In a recent poll undertaken by researchers from John Hopkins University School of Medicine, it has been revealed that 17 % doctors make errors related to patient diagnosis on a daily basis. This number varies across their specialties and pediatricians were the least likely to make errors among them. As per the poll doctors in emergency medicine make the highest number of errors at nearly 26 % while general physicians make 22 % errors and family doctors make 15 % diagnostic mistakes. The least diagnostic errors are made by pediatricians at 11 % and internal medicine doctors at 15 %. Others from medical fraternity like nurses, registered nurses and doctors’ assistants also accepted that around 17 % of them make diagnostic errors daily.
The poll was conducted to find out if there is any truth in the study by Medscape that was published in the Journal of General Internal Medicine that doctors underestimate the errors they make during patient diagnosis. The poll conducted on 751 medical staff comprising of 633 doctors and 118 nursing personnel collected data from doctors of 9 internal medicine training programs at Connecticut to collect facts about uncertainty and error levels of diagnosis. While most believed that diagnostic errors are rare around half of them felt that there is a fair degree of uncertainty on a daily basis. Studies conducted earlier showed that errors related to diagnosis of medical problems happen in 10-15 % of all cases. During the Medscape poll a registered nurse wrote that it is critical to distinguish between uncertainty and incorrect diagnosis and the former factor decides if a patient should be referred to a specialist. Rates of uncertainty between male and female doctors were similar and poll results have revealed that nurses and assistants are likely to face higher rate of uncertainty in comparison to doctors. All of them agreed that diagnostic errors happen due to some common reasons described below.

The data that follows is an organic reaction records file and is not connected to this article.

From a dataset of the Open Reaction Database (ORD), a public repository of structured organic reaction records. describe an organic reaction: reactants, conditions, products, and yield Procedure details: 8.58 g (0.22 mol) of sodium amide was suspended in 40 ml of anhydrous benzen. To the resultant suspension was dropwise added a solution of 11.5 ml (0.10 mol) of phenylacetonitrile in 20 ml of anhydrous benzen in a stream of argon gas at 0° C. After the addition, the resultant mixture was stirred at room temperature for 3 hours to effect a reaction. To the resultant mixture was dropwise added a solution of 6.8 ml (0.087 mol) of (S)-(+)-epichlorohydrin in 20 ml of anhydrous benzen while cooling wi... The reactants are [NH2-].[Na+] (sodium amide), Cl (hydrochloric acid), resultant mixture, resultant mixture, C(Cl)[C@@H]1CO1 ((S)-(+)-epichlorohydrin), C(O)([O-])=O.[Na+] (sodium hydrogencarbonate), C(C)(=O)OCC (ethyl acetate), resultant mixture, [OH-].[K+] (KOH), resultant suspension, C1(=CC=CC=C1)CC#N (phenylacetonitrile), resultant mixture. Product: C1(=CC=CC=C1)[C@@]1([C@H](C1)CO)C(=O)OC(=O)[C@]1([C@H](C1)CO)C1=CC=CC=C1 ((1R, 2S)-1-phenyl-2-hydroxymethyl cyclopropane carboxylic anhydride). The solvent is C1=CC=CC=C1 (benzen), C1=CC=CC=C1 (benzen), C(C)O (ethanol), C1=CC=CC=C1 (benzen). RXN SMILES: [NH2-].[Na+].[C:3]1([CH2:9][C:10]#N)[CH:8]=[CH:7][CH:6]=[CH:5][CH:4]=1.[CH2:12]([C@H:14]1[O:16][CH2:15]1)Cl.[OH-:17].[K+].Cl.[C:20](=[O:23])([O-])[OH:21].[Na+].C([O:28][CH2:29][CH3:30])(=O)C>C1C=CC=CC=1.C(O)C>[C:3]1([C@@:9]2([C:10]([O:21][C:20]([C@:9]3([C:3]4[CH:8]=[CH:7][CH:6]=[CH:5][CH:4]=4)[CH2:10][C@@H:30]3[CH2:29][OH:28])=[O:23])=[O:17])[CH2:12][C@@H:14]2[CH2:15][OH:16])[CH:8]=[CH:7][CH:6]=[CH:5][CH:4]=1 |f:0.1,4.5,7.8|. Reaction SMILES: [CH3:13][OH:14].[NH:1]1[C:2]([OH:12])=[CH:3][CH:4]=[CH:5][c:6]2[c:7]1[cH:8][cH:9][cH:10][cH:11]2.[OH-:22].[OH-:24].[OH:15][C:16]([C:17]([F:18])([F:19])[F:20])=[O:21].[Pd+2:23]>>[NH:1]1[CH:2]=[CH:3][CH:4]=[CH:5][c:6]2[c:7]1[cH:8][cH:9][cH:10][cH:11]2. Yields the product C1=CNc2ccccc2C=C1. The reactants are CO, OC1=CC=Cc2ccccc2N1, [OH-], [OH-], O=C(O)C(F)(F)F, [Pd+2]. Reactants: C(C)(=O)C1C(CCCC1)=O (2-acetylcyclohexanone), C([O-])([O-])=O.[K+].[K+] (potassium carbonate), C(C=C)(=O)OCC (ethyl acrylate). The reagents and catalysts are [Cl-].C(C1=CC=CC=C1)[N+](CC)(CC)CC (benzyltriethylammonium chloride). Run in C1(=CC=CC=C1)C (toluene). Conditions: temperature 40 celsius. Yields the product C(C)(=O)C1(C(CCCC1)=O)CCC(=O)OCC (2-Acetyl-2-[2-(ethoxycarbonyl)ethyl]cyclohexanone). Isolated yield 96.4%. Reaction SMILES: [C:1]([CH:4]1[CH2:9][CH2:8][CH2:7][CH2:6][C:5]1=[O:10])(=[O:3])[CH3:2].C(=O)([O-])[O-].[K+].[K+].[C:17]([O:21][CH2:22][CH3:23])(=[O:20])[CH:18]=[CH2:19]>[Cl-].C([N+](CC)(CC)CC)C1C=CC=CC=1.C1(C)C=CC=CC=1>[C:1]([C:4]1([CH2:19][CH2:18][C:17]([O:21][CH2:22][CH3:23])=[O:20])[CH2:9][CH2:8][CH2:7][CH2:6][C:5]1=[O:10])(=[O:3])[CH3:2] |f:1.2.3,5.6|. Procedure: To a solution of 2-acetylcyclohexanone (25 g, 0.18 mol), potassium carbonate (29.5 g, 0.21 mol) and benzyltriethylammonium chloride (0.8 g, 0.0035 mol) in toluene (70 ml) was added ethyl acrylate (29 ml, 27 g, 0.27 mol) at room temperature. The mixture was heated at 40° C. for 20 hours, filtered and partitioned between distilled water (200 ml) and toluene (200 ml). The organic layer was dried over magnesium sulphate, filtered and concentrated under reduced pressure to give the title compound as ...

No feedback on accuracy of diagnosis (38 % doctors and 44 % of other staff stated this as the biggest reason).
Time constraint – (37 % doctors and 47 % medical staff felt this was a definite reason).
Culture discourages error disclosure (27 % doctors and 33 % medical staff).
Doctors in emergency medicine were more likely than others to accept that they faced diagnostic uncertainty on a daily basis due to the diversity of medical cases they witnessed.